Critics claim that Afghanistan was a guaranteed debacle with no victory condition, merely a sinkhole for American lives and dollars. But Afghanistan was neither unwinnable nor endless. America won the major combat phase of the conflict, satisfied its objectives of deposing the Taliban and degrading Al-Qaeda, and steadily reduced troop presence. Was there still minor fighting at the time of withdrawal? Yes, but this was largely handled by Afghan forces and was increasingly cost-effective. As of 2021, our mission was essentially a policing operation, ensuring relative calm and preserving our interests. 

We chose failure in Afghanistan; we lacked the willpower to retain a small supporting force for the long term, we refused to address the root of the Taliban problem – Pakistani support – and we failed to convince the American people that the mission was worthwhile. And it was worthwhile; we have already seen a return of terrorist entities operating there and carrying out attacks abroad, as well as a greater Chinese presence in this key region. In our two decades in Afghanistan, America saw no major terrorist attacks emanating from this nation – a massive feat considering most assumed that large-scale Al-Qaeda attacks would become commonplace. We bought domestic peace at what became a low cost by 2021, but chose to throw it away. 

The war in Iraq is treated similarly, but again, the critics have it all wrong. As with Afghanistan, we won the major combat phase of the war rapidly, defeating Saddam Hussein’s army and ending his totalitarian regime. Our later choices prolonged the conflict and necessitated further American involvement. Still, after the surge in the late Bush administration, Iraq was largely pacified and a continued deployment of fewer troops would have been sufficient to ensure long-term victory. Unfortunately, President Obama chose to claim victory too soon and withdrew American troops entirely. This was a serious error that allowed ISIS to build its territorial ambitions, start another war, and carry out terror attacks on US soil. This, unsurprisingly, required a redeployment of American military assets to Iraq, something that was completely avoidable had we not left in the first place. 

With regards to Ukraine, the “forever war” case is even weaker. The war in Ukraine differs from the Afghanistan and Iraq scenarios in many ways, all of which militate against the moniker “forever war.”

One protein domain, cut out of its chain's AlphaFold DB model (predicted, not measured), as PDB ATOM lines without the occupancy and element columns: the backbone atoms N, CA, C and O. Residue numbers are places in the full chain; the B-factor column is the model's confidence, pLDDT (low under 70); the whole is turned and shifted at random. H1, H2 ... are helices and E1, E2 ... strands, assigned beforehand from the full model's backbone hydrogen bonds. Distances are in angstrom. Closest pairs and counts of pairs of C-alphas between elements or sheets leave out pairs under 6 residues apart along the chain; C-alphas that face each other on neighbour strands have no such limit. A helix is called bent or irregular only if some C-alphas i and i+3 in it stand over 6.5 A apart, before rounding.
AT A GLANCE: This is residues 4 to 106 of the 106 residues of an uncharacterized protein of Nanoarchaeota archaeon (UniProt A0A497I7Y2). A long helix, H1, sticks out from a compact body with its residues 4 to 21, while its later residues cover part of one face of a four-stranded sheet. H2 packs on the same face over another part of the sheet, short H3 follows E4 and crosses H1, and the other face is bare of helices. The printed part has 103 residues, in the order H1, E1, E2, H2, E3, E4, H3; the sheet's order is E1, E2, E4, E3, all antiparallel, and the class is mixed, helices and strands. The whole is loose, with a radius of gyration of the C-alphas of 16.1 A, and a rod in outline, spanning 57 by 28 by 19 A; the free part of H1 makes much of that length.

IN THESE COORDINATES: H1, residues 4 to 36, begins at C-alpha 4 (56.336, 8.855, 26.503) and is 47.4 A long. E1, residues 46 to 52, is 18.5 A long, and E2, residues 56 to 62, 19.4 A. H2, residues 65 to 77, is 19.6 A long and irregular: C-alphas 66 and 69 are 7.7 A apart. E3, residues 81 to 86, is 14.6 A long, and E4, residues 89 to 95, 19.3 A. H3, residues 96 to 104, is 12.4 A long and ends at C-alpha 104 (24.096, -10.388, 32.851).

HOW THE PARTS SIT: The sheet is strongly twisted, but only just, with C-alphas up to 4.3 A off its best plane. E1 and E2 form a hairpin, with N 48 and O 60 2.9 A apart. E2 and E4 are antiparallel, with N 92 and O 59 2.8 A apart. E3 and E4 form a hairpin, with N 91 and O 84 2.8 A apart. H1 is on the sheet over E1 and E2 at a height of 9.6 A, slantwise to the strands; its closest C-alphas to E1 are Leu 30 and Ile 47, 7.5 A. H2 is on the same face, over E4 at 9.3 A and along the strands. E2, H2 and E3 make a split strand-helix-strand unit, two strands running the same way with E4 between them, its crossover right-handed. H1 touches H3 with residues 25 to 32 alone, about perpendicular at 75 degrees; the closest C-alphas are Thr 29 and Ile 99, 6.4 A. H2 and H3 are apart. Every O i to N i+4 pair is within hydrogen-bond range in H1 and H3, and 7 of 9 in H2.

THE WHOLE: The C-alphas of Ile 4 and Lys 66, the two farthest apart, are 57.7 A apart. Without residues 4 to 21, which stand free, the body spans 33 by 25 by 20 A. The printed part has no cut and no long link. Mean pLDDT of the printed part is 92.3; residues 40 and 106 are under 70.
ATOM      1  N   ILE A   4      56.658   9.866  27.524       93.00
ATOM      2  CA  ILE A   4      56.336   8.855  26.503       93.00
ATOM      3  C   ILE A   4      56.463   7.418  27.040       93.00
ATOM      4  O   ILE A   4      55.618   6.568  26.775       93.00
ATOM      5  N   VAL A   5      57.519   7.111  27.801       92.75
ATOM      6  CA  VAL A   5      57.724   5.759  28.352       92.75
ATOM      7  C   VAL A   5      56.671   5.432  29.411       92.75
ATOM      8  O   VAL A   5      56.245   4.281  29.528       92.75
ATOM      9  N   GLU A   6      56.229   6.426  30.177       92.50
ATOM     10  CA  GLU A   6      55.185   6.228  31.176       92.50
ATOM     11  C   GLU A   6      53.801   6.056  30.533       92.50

First, and most importantly, the United States is not directly involved. We have provided military and humanitarian aid, as well as intelligence support, diplomatic backing, and combat training. What we have not done is send American troops to fight. In that respect, this should not even count as an American conflict. Additionally, Ukrainian war aims are consistent and measurable: ejecting Russian troops from all its territory. This may be a challenge, but it leaves very little room for mission creep. The stakes for Ukraine – and Europe more broadly – are enormous. The wars in Afghanistan and Iraq were wars of choice. That does not mean they were unjustified, but that America could survive in the long-term had they not been undertaken. If Ukraine chose not to fight against Russia, the country would cease to exist. Russia’s stated war aim is to unmake Ukraine as a nation-state and revise the territorial settlement that ended the Cold War. That does not only center Ukraine in the crosshairs, but Moldova and the Baltic states – the latter being NATO allies – too. Not only has the war in Ukraine been going on for a short period of time, it has all the makings of a conflict that could destroy the European security architecture and undermine critical American interests. In these respects, the term “forever war” is completely absurd. 

There is one major problem with the American security posture that does lend itself to the charge of “forever war,” and fixing it would completely neuter the argument of these critics. Going all the way back to the Vietnam War, the American foreign policy apparatus has completely forgotten how to win. It has become totally allergic to victory and what is necessary to achieve it. Victory – real, permanent victory – requires long-term sacrifice, civilizational willpower, domestic buy-in, and cultural confidence. In the 21st century, the age of immediacy, we lack these attributes. This is part of the reason that so many in the liberal foreign policy establishment seem terrified of Israel’s approach in Gaza: they seek victory, not temporary quiet. Victory can look messy and takes time, neither of which the “forever war” critics seem to understand or accept. Unilaterally ending a “forever war,” which is what they seek, is colloquially known as “surrendering.” If they are to have their way, there won’t be any more “endless wars,” but there will be just as few American victories abroad. We must not allow that to happen.